In accordance with the present invention a compact formed of a mixture of calcined powders, preferably prepared by continuous spray calcination of a urea-dispersed solution, is subjected to a reduction and sintering operation wherein at least one metal oxide which is more readily reduced than the remaining oxides of the compact forms a liquid phase when reduced to a selected suboxide or substoichiometric value under an operative reduction environment and temperature to produce a dense compact in which the remaining particulate materials in the compact are tightly encapsulated.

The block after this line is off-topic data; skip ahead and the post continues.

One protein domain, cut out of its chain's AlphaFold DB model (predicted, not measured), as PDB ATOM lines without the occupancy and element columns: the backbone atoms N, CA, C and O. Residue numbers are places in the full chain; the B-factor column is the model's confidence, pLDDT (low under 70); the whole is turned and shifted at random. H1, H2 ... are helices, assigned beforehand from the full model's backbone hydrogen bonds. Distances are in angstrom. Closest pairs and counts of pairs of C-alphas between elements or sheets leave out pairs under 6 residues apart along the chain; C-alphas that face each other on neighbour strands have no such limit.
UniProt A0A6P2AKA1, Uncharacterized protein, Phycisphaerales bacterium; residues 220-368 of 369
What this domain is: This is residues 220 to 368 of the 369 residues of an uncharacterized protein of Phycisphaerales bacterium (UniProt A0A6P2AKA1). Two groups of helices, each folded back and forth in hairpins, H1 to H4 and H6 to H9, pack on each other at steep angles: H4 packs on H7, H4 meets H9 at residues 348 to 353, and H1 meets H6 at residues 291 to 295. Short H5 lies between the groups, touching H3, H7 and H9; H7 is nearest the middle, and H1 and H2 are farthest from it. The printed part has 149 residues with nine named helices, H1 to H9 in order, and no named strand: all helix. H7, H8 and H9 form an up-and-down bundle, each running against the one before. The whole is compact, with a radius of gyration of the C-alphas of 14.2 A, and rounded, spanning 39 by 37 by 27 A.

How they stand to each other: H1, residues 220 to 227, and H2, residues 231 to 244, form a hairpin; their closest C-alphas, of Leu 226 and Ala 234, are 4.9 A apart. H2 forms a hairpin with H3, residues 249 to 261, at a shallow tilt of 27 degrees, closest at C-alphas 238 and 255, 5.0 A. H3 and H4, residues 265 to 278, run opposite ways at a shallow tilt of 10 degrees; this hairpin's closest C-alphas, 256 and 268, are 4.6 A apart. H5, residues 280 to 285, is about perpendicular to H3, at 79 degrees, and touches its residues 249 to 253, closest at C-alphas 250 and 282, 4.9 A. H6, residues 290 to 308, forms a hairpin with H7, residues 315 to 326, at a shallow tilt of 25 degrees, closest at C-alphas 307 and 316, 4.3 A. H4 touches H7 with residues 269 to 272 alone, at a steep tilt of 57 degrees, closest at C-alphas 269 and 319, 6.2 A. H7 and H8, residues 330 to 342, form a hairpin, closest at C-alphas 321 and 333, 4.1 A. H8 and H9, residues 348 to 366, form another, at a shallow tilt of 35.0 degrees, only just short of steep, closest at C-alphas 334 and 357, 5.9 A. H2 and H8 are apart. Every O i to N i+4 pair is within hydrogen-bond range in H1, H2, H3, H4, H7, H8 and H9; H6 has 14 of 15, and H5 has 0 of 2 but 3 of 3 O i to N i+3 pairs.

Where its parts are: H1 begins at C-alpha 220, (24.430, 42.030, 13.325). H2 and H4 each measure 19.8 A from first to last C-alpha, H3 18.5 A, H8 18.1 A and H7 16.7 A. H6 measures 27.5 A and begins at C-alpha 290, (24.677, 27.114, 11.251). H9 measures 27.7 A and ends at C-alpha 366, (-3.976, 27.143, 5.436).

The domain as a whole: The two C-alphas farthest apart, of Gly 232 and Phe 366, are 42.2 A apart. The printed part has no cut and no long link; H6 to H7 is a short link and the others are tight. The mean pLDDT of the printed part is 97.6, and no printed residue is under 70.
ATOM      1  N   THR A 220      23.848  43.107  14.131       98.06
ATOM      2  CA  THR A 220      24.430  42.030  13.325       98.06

Concentrations of oxides, metals, and impurities, such as radioactive wastes in a cermet prepared according to our invention may vary in a wide range of about 1 to 75 wt.% of the resultant cermet. Virtually, the oxide of any metal such as iron, nickel, copper, molybdenum, lead, and tin, may be added in the subject invention to facilitate the formation of solid, polycrystalline bodies resulting from the liquid-phase sintering of the ceramic materials. These added metals are primarily used for the formation of the oxide which results or provides for the liquid-phase sintering of the remaining particulate in the material in a cermet. However, if the starting material contains a metal which has the capability of providing a more readily reducible oxide for liquid-phase sintering purposes, the addition of these metals may be minimal or eliminated. The cermets formed by practicing the present invention have a sintered density in excess of about 95% of theoretical density with a minor amount of microscopic porosity of less than about 5%. The particulate material in the cermet is microencapsulated to ensure integrity of the cermet.